Federal Politics

ANALYSIS

The dangers exposed by the sacking of Stuart Robert

Malcolm Turnbull had no option but to sack Stuart Robert for breaching ministerial standards, even though the advice from his department head suggested there were some grounds for leniency.

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Martin Parkinson concluded that Robert had "acted inconsistently" with the code of ministerial conduct, but accepted the breach was unintended, did not involve Robert receiving financial benefit and did not directly relate to his ministerial duties.

That was the narrow, clinical judgment from a senior public servant. The political judgment was whether Robert's transgression was a sackable offence - and Turnbull confronted a mountain of evidence this week that it was.

Stuart Robert left PM Malcolm Turnbull no option but to sack him.
Stuart Robert left PM Malcolm Turnbull no option but to sack him. Photo: Andrew Meares

That Robert believed he was acting in a private capacity when he met a Chinese minister and attended a signing ceremony in China in 2014 was beside the point. Naivety, of itself, is not punishable by removal.

The critical issues were what the Chinese government officials thought – and there is no doubt that Robert was seen as being in China in an official capacity - and whether Robert could be seen as using his position to assist the business interests of a mate.

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The danger for Turnbull in allowing Robert to keep his job was the same danger that Tony Abbott ignored when it was revealed that Bronwyn Bishop caught that expensive chopper at taxpayers' expense to travel from Melbourne to Geelong to attend a Liberal party function.

It was that embarrassing details about Robert's relationship with his friend, Liberal Party donor Paul Marks, and his "private" trip to China would continue to trickle out and give Labor ammunition when Parliament resumes.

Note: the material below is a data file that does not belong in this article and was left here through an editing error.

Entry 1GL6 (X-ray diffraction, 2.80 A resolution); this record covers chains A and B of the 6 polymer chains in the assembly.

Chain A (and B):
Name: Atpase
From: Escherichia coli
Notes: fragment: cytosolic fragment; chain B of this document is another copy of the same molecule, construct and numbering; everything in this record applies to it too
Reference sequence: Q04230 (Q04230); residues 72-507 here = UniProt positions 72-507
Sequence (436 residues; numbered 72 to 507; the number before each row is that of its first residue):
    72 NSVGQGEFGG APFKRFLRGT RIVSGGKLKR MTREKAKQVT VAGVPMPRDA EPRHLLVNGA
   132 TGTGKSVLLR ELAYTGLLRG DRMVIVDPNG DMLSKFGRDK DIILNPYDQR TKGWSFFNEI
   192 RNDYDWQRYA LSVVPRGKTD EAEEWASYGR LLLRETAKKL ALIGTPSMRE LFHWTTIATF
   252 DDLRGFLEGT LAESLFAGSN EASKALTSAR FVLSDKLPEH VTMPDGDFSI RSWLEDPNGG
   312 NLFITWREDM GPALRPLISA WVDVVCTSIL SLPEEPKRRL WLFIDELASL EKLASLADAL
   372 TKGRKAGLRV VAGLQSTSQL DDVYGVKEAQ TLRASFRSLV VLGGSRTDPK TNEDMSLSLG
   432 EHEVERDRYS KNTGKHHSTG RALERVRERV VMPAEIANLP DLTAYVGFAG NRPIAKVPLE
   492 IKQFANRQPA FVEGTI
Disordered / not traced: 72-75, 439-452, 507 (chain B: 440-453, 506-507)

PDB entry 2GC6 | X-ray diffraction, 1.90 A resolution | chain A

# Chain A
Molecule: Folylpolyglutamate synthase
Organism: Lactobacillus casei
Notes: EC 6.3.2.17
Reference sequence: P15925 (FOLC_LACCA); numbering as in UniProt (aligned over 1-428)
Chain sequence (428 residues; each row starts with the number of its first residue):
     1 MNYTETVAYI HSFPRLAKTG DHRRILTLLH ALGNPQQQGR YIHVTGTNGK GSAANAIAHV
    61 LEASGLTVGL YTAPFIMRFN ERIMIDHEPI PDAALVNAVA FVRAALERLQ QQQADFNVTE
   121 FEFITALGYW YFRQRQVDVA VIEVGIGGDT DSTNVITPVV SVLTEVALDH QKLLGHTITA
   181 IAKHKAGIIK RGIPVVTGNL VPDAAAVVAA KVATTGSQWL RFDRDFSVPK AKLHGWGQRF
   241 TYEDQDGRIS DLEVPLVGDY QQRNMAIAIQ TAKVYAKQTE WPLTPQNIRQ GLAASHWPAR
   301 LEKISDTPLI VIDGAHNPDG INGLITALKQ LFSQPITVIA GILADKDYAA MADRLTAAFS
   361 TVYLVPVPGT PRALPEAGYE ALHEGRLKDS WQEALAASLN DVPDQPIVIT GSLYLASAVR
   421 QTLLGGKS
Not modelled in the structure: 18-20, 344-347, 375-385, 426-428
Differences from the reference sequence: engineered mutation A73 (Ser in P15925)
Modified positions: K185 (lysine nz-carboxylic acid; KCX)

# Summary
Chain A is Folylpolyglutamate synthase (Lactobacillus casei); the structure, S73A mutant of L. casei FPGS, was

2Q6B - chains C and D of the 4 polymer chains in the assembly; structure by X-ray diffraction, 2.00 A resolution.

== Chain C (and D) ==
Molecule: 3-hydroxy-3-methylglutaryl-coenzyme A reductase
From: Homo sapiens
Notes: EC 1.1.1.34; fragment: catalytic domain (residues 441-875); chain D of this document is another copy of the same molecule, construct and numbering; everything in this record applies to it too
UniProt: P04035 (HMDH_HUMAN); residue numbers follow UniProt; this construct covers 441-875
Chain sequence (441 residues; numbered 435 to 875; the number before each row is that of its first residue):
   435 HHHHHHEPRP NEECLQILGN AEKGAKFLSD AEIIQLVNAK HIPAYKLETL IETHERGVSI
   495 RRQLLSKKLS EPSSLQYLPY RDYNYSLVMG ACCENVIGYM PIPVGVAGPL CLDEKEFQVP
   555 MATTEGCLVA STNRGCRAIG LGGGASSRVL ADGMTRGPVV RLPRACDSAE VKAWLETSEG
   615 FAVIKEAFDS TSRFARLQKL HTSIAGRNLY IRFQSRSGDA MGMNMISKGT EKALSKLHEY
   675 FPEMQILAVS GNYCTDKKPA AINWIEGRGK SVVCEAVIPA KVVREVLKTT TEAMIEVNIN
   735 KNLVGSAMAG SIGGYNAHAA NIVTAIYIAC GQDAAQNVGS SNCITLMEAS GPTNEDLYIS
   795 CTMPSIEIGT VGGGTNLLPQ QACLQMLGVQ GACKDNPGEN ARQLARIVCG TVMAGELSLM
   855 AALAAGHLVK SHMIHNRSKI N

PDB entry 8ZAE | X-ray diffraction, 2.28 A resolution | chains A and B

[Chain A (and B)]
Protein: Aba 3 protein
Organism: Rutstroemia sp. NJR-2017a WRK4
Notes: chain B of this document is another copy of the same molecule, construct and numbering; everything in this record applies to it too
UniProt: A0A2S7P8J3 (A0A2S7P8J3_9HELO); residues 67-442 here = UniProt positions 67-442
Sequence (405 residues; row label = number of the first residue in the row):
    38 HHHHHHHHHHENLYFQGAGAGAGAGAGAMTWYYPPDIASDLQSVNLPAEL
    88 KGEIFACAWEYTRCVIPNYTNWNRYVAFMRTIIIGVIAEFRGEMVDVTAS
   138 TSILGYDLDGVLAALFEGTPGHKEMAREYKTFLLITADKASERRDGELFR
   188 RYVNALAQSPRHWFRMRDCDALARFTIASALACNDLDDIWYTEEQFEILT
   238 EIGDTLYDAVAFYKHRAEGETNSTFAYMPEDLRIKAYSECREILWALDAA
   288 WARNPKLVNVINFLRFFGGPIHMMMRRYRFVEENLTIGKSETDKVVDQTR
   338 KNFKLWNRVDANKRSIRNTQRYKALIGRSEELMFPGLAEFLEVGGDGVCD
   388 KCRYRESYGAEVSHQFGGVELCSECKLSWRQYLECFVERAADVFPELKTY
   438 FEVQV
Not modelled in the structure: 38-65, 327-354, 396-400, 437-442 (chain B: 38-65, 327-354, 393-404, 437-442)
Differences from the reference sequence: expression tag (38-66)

Now the Prime Minister is finalising his second reshuffle after less than five months in the job, with four new faces likely to be promoted. That affords an opportunity to promote talent from the backbench.

The damage of this affair has not been the loss of a junior minister with a subterranean profile (yes, another one), but the tensions and contradictions inside the government that have been exposed.

What was Barnaby Joyce thinking when, having just been voted in as National Party leader, he defied anyone to tell him what Robert had done wrong on Friday morning?

While Turnbull had no option but to act decisively, he faces three dangers over the short and medium term. The first is that he will have no choice but to sack future transgressors, having made plain that those who stuff up do not get a second chance.

The second is how he manages the tensions within the government that appear to be multi-faceted and are very likely to become entrenched.

The third is a deputy prime minister who doesn't appear to understand the practicalities of power.

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